05/17/2016 4:21PM

Kentucky commission raises jockey fees for losing mounts


The revamped Kentucky Horse Racing Commission on Tuesday approved a new set of regulations that will increase the amount paid to jockeys for losing mounts in races in the state with purses or $50,000 or less.

The approval, by a unanimous vote, was the first direct action taken by the commission since it was revamped at the direction of Gov. Matt Bevin, who took office last December. Last month, Bevin named 11 new members to the commission, which was reduced from 15 members to 12.

The new regulation was crafted under the previous commission, which had worked over the course of eight months on the new pay scale for the designated races, according to Marc Guilfoil, the executive director of the commission. Guilfoil was elevated to executive director from deputy executive director in January, after the former executive director, John Ward, resigned.

“It wasn’t an easy thing to do,” said Guilfoil, of the process to increase the fees, citing the involvement of the commission, the Jockeys’ Guild, Kentucky Horsemen’s Benevolent and Protective Association, and Kentucky Thoroughbred Association in the meetings that hashed out the new rates.

Under the new scale, losing mount fees will increase by $10 for races that have purses lower than $50,000. The losing mount fee for a race with a purse up to $9,999 will be $60; for races with a purse of $10,000 to $14,999, the fee will be $65; from $15,000 to $24,999, the fee will be $70, and from $25,000 to $45,999, the fee will be $80.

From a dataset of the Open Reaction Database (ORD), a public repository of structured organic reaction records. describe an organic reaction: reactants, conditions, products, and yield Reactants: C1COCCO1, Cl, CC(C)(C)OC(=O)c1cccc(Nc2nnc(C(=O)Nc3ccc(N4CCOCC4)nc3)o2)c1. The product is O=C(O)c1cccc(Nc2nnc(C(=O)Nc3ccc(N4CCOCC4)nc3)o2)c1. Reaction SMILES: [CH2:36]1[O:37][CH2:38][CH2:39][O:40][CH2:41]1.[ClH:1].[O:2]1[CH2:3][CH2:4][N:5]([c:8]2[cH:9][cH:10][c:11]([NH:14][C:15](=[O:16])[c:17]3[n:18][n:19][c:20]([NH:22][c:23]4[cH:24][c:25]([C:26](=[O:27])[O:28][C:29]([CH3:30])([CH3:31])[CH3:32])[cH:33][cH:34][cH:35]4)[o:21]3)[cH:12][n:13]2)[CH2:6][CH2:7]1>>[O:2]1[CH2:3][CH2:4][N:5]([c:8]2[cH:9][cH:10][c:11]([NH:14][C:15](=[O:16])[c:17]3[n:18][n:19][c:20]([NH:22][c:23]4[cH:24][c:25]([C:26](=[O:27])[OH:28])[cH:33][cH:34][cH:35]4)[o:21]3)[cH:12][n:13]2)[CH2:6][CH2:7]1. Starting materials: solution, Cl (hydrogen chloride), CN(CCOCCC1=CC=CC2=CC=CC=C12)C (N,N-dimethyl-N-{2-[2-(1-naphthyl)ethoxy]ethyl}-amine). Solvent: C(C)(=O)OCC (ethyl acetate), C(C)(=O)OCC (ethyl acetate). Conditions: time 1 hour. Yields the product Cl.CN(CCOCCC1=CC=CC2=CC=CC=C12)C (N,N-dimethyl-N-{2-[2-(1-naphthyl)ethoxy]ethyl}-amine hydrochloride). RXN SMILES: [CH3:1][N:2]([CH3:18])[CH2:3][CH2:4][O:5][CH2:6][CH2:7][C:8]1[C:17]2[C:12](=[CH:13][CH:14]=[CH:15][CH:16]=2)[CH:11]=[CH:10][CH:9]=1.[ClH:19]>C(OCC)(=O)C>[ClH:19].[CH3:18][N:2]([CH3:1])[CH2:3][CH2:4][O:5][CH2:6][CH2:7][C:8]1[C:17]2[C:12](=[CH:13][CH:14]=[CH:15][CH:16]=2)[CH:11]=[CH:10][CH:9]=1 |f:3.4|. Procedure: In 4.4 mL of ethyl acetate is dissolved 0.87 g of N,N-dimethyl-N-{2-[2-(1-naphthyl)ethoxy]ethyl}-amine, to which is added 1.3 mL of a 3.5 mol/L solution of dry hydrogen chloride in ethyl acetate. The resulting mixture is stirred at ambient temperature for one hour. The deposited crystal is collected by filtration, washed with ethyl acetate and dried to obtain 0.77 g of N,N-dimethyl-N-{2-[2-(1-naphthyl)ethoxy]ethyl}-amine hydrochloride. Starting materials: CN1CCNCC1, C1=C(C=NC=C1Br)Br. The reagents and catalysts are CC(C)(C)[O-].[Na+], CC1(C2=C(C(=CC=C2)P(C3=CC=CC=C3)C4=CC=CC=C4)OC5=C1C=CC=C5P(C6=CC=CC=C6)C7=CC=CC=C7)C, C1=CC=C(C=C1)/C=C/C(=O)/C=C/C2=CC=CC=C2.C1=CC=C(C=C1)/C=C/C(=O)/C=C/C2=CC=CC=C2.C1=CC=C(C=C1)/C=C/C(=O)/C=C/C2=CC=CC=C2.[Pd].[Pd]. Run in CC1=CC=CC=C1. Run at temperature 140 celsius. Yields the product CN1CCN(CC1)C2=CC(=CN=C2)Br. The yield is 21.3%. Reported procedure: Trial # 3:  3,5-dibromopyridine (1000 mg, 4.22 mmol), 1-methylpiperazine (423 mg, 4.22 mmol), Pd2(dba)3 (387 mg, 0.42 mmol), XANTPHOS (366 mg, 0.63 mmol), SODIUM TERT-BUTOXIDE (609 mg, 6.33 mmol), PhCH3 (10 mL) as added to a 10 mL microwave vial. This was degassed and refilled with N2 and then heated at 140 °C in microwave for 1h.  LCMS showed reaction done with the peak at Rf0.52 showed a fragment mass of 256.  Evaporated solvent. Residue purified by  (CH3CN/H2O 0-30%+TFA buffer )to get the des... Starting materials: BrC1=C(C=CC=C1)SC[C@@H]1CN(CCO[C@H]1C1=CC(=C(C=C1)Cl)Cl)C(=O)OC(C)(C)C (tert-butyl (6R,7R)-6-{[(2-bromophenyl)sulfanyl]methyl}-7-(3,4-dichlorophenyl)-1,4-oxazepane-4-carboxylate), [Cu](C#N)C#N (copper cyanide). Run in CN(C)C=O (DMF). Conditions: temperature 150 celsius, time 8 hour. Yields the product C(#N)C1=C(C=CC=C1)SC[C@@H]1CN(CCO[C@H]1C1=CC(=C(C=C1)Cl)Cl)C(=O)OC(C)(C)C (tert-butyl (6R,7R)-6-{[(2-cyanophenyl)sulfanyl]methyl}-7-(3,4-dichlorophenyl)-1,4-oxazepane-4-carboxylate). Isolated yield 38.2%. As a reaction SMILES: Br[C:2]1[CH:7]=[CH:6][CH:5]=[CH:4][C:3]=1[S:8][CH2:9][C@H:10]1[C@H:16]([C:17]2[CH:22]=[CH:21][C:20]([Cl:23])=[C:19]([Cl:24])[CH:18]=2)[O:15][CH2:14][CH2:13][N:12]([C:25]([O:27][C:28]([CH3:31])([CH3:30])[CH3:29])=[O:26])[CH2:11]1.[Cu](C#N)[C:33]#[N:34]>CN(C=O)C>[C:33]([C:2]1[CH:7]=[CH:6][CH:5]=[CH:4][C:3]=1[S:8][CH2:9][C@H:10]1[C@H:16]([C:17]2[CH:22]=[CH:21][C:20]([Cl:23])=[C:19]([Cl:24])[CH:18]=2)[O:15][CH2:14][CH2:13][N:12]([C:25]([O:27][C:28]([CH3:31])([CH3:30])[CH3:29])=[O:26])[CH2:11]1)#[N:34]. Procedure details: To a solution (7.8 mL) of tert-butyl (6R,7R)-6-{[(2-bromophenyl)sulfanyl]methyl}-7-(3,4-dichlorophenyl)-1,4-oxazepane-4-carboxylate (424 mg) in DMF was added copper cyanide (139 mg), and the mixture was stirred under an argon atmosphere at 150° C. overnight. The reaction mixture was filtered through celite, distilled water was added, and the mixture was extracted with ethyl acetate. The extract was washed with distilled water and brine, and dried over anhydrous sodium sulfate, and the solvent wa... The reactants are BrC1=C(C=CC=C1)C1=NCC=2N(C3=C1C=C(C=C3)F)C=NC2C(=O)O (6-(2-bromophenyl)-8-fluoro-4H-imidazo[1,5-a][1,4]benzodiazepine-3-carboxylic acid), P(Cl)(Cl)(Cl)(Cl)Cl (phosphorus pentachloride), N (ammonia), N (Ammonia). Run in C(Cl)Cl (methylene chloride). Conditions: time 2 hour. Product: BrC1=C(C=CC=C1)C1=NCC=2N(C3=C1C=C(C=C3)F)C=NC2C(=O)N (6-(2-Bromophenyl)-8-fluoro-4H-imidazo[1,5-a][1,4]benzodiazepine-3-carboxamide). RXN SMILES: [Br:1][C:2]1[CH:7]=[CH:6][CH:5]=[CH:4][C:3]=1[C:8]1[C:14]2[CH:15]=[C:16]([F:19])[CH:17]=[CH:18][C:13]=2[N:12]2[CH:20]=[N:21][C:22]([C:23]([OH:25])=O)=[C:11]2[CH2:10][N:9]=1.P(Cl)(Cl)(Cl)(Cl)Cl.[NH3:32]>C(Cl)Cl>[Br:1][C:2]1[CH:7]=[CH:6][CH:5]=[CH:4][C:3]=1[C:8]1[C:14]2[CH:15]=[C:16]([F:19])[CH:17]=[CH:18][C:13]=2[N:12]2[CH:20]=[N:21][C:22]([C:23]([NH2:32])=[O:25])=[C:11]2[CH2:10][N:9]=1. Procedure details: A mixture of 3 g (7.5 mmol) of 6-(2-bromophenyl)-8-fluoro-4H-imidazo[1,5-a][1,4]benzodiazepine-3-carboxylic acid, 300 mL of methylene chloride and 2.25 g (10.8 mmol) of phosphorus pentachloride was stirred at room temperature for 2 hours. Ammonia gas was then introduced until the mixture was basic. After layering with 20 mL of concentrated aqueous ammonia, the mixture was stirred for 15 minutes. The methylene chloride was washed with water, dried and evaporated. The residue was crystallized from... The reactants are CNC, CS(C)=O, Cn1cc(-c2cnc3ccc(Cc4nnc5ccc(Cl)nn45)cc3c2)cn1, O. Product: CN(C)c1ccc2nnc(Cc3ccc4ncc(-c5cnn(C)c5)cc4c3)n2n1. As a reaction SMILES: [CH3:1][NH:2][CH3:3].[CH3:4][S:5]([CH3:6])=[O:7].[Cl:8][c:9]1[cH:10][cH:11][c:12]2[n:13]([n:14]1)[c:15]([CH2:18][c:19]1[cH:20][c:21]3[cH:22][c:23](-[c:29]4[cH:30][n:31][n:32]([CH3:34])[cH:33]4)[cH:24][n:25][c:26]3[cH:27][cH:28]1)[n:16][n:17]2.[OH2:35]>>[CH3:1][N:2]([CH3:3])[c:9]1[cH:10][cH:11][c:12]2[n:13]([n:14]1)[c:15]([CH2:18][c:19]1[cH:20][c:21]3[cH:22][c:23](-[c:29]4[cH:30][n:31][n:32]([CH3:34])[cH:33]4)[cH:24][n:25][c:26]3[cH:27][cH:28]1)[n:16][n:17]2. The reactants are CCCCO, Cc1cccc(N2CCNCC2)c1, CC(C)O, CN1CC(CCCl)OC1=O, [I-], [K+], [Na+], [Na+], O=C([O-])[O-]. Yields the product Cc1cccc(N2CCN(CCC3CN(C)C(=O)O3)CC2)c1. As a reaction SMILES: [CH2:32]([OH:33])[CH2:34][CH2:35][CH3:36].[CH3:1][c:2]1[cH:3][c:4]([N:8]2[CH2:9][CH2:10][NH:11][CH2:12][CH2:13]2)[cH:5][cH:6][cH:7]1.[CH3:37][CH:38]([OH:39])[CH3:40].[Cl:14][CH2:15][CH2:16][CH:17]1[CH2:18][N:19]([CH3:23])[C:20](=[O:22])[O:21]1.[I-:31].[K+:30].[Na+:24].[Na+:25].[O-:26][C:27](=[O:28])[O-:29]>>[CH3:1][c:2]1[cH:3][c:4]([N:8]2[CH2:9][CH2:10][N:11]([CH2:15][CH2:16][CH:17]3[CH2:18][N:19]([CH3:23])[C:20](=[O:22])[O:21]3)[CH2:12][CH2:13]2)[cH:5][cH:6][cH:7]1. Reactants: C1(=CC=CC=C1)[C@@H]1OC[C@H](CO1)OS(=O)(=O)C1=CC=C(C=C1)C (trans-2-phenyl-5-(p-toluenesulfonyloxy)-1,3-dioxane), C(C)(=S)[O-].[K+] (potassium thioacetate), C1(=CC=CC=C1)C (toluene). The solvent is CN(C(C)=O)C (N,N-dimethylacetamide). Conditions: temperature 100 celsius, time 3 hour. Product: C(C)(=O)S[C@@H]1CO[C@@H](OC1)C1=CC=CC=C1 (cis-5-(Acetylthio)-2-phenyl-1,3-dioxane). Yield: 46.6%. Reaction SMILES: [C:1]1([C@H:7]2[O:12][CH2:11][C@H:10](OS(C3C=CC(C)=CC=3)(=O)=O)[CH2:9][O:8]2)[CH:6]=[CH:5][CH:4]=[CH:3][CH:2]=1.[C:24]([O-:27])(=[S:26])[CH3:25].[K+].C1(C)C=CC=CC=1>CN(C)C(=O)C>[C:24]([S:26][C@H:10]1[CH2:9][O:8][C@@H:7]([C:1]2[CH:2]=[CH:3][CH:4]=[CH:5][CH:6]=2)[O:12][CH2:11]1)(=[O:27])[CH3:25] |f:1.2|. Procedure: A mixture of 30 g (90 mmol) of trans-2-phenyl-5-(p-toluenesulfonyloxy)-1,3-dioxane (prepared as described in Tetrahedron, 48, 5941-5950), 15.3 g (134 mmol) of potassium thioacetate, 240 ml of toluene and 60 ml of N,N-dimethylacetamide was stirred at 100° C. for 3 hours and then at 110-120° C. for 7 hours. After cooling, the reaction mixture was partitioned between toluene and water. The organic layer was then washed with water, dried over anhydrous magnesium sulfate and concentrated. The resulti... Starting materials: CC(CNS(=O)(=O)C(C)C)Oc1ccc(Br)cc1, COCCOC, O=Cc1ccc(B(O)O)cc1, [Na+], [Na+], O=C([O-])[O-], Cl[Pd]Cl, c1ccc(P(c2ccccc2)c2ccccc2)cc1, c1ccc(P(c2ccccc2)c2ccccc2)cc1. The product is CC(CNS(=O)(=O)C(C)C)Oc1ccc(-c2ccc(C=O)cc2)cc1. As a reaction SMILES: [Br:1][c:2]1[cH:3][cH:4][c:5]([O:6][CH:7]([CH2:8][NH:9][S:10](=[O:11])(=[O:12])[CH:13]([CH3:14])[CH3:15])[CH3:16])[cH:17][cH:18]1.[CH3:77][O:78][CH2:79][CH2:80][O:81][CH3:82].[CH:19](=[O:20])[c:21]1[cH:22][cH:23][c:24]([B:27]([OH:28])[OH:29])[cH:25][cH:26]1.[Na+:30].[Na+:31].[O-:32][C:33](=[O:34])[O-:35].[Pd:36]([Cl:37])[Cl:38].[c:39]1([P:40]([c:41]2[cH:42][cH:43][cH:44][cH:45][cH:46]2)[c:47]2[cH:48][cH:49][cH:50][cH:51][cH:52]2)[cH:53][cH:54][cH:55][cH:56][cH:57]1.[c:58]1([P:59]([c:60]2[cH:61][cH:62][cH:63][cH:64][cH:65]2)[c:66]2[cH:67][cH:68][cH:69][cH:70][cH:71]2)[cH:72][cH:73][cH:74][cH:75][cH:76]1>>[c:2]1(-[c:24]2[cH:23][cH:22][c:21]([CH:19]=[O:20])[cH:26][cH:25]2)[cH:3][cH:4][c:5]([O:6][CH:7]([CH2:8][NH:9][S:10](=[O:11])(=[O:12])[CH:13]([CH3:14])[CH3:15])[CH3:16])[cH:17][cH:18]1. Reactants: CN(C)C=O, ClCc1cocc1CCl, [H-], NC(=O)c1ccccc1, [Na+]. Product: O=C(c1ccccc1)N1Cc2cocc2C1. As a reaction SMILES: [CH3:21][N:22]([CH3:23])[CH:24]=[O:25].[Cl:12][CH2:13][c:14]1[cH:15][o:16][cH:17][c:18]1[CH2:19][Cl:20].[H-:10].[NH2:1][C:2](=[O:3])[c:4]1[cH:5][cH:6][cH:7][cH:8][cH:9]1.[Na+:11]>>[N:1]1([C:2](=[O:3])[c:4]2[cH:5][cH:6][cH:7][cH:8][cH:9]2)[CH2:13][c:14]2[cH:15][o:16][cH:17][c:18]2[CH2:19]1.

Officials of the Jockeys’ Guild said they were pleased with the new rates, which went into effect at the start of the Keeneland Racecourse meet in early April. However, they also pointed out that losing mount fees in Kentucky are still lower than in a number of racing states, including Iowa and Oklahoma.

Also at the meeting, John Forgy was introduced as the new general counsel for the commission, replacing Susan Speckert, who recently resigned to take a position as the head of a land-conservation group based in Fayette County. Forgy had been general counsel to the commission from 2006 to 2009.